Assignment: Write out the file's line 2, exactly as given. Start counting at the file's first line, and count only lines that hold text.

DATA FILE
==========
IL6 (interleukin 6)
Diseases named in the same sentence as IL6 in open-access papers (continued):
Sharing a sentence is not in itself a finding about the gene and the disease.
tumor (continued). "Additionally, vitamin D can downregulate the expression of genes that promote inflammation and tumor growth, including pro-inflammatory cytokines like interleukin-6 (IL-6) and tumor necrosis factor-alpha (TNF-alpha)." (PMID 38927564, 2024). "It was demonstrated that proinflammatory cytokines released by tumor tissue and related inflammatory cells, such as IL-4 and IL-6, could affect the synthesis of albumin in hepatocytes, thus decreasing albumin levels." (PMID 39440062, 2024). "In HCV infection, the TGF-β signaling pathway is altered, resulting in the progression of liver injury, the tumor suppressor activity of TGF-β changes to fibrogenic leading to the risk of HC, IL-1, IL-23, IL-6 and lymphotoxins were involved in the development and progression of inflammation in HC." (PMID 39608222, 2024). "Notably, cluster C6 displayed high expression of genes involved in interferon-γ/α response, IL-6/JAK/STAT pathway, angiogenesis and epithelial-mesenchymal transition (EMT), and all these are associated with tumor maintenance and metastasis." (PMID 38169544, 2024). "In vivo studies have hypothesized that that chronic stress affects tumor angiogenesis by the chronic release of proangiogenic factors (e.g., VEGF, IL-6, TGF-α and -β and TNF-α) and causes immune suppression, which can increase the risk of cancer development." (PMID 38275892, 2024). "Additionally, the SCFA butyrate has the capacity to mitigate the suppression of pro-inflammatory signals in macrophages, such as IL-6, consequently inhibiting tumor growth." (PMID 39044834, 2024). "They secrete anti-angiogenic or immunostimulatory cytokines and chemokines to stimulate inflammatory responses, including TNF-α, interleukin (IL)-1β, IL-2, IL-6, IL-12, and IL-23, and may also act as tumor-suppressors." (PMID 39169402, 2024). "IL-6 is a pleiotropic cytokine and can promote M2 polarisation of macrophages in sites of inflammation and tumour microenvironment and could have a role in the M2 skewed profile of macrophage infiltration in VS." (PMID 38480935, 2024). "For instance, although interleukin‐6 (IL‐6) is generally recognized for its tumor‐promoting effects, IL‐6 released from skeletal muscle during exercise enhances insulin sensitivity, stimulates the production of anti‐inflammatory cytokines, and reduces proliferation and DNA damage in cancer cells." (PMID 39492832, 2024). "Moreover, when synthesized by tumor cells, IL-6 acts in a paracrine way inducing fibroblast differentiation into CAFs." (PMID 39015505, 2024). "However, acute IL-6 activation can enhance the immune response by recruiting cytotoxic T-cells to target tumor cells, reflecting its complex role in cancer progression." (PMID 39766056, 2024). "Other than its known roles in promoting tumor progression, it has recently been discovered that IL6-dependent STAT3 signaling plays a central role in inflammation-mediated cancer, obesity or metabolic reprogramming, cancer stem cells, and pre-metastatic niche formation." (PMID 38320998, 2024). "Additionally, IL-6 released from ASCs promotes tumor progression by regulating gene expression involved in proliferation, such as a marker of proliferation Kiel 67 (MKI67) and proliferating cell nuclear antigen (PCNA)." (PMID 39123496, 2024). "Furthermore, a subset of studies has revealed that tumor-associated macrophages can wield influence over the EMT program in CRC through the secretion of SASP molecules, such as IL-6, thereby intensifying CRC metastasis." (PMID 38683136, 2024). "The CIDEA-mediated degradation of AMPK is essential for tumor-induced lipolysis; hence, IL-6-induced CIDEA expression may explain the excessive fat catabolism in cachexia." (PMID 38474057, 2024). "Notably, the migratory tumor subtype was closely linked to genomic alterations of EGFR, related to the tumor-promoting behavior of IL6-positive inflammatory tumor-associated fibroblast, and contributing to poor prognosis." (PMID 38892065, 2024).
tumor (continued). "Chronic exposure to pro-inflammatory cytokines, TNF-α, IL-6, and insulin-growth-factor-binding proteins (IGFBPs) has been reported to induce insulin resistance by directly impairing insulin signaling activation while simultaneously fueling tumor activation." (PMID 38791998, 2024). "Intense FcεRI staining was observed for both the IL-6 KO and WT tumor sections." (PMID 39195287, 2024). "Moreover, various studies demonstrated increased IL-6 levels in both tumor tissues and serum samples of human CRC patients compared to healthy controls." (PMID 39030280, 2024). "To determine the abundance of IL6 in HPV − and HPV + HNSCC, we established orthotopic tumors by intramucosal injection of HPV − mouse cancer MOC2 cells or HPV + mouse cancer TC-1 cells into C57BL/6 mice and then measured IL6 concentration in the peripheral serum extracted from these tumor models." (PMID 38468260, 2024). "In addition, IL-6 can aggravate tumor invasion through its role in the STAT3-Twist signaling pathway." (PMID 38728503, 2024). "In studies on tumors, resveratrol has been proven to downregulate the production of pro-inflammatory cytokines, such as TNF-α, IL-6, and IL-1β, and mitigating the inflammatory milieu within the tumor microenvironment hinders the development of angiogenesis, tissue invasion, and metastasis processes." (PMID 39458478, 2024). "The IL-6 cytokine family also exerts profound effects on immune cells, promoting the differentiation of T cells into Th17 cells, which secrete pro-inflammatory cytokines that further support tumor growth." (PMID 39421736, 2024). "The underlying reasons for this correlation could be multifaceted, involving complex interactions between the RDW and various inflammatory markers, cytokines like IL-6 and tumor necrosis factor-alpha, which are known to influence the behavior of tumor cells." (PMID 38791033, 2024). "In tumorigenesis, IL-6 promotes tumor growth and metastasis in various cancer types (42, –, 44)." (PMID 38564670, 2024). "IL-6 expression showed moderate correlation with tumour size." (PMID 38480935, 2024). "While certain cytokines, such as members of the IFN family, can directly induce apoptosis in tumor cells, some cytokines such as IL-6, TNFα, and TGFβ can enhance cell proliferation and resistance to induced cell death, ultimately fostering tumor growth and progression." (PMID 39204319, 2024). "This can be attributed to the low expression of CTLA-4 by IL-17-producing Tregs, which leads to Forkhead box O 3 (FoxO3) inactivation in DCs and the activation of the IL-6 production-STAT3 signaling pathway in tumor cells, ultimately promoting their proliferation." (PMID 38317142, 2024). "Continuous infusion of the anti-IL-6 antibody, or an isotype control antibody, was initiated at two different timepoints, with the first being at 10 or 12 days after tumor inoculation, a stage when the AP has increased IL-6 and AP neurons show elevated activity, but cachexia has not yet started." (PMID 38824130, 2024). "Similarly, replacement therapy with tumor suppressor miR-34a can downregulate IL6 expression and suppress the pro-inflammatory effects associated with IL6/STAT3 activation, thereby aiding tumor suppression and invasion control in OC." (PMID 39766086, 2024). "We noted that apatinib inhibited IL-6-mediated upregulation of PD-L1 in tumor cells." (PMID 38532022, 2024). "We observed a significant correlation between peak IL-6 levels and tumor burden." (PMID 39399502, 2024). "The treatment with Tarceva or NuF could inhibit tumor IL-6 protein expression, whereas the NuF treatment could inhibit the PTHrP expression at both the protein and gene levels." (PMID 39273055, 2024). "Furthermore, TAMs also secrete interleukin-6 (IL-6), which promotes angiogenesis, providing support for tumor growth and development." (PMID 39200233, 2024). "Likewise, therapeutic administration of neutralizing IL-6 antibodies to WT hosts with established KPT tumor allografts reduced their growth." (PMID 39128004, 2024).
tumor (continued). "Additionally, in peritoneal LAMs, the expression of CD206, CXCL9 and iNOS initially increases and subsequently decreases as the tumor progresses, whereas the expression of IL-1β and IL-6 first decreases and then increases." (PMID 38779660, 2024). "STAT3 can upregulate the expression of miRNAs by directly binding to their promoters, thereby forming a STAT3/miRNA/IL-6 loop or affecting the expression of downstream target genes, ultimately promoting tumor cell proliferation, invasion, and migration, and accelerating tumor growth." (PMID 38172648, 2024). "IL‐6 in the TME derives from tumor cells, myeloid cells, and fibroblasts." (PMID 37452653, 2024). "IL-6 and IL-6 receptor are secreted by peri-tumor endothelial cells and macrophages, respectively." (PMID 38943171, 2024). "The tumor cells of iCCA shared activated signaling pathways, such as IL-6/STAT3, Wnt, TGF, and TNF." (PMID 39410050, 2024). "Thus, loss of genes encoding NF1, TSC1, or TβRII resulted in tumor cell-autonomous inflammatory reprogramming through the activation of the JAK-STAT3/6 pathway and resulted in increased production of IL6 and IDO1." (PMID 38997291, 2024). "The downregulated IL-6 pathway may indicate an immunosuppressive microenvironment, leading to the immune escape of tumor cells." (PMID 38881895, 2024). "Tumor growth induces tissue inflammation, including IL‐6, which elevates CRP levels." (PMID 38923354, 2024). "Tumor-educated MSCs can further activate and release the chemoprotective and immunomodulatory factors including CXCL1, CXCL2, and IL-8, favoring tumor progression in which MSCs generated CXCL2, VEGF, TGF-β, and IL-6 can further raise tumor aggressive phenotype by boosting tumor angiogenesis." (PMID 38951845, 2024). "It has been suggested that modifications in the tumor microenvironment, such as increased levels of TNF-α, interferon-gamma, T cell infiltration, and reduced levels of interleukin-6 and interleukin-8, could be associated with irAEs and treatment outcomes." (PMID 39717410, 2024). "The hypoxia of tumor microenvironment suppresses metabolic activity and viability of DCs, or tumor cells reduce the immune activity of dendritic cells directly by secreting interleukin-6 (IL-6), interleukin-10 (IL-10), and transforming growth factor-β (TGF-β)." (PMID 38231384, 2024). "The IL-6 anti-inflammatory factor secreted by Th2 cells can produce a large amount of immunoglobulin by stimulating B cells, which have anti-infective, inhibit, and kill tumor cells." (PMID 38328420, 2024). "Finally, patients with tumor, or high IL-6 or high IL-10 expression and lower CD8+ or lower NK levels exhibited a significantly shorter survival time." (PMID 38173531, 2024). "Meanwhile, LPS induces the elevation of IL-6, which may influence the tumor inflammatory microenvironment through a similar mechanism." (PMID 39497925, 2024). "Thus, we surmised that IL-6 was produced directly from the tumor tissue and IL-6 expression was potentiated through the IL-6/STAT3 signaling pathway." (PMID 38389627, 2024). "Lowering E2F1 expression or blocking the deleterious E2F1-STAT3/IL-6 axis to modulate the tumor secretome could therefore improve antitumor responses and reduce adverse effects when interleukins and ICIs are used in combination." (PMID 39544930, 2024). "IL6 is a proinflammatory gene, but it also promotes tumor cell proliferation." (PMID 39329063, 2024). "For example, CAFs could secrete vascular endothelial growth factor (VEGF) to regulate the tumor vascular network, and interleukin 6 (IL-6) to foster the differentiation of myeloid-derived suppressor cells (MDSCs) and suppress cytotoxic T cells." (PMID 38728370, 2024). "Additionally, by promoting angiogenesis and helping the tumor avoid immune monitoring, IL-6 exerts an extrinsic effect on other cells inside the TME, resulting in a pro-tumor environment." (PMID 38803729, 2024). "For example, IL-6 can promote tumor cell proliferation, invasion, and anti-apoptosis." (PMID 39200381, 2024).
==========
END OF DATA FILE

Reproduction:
Diseases named in the same sentence as IL6 in open-access papers (continued):